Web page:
The explanation of the Persian derivatives in the Talmud (they are even more numerous in the geonic literature) is one of the most important tasks of Talmudic lexicography. R. Nathan explained about twenty words in the Talmud as being Persian (see Rapoport, "Biographie R. Nathans," note 6; Kohut, "Aruch Completum," Introduction, p. viii.). A comprehensive work on the subject is still a desideratum. Contributions to the subject have been made by Fleischer (addenda to Levy's "Wörterb."), Perles ("Etymologische Studien," 1871; "Zur Rabbinischen Sprach- und Sagenkunde," 1873; and in "Monatsschrift," 1893), and Kohut. The last-named, however, in his edition of the "'Aruk," has not always used the necessary discretion, and frequently declares what is of purely Semitic origin to be derived from the Persian ("Z. D. M. G." xlvii. 501-509).Earliest Traces of Modern Dialect.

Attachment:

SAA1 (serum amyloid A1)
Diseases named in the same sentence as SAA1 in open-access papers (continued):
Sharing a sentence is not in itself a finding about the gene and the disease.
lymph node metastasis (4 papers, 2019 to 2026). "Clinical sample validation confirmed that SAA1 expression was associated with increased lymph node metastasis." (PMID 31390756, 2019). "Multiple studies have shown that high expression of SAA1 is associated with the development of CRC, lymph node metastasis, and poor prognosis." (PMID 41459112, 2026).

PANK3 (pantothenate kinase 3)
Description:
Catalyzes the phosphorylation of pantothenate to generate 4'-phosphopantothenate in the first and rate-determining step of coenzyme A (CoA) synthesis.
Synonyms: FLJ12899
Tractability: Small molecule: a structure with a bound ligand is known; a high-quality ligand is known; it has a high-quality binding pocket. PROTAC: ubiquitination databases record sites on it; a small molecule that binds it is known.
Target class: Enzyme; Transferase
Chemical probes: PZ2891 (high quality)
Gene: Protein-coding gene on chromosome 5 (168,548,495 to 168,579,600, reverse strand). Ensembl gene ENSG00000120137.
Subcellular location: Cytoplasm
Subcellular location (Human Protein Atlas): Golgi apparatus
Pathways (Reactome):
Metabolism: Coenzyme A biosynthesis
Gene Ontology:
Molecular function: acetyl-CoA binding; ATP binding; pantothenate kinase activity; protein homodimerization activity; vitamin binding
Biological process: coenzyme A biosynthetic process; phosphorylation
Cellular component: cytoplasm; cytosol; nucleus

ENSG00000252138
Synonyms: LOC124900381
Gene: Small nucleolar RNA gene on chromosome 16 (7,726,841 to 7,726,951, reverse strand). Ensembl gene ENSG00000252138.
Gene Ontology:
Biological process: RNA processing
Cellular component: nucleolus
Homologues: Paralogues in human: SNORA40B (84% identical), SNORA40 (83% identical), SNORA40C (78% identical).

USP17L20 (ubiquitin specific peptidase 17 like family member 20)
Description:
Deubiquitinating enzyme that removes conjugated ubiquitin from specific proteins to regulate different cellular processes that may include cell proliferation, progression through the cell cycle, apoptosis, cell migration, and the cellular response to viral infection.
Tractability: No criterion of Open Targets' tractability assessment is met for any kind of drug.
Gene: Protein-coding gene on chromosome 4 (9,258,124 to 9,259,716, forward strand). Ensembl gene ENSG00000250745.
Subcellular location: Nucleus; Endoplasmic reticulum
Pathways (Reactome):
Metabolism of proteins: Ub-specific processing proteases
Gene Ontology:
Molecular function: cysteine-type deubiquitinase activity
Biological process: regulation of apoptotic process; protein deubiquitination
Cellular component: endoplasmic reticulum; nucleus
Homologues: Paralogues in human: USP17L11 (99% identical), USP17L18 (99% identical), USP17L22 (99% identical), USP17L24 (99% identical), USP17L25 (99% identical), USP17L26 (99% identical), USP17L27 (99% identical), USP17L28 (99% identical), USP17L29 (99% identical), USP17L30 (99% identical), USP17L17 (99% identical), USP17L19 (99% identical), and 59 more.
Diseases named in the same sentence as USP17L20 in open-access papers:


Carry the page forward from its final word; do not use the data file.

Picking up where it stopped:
Nothing definite can be said in regard to the diffusion of the Persian language among the Jews during the long period that elapsed between the date of the completion of the Talmud and that of the earliest monuments of the Judæo-Persian literature. It is nevertheless beyond all question that a portion of the extant translations of the Bible originated in a much older period than did the Judæo-Persian writings whose dates may be determined. Even in these writings there are "so many ancient phonetic and lexical and at times even grammatical forms, such as are not found in the oldest Neo-Persian monuments, that this literature must be assigned to a comparatively early date" (Salemann, "Khudâidâd," p. ii.). At any rate the old forms in Judæo-Persian show that Persian had at a very early time become the mother tongue of the Jews that lived in those portions of the dominions of the califs where Persian was spoken. It is even probable that as early as the Sassanids there were Jewish communities which spoke Persian.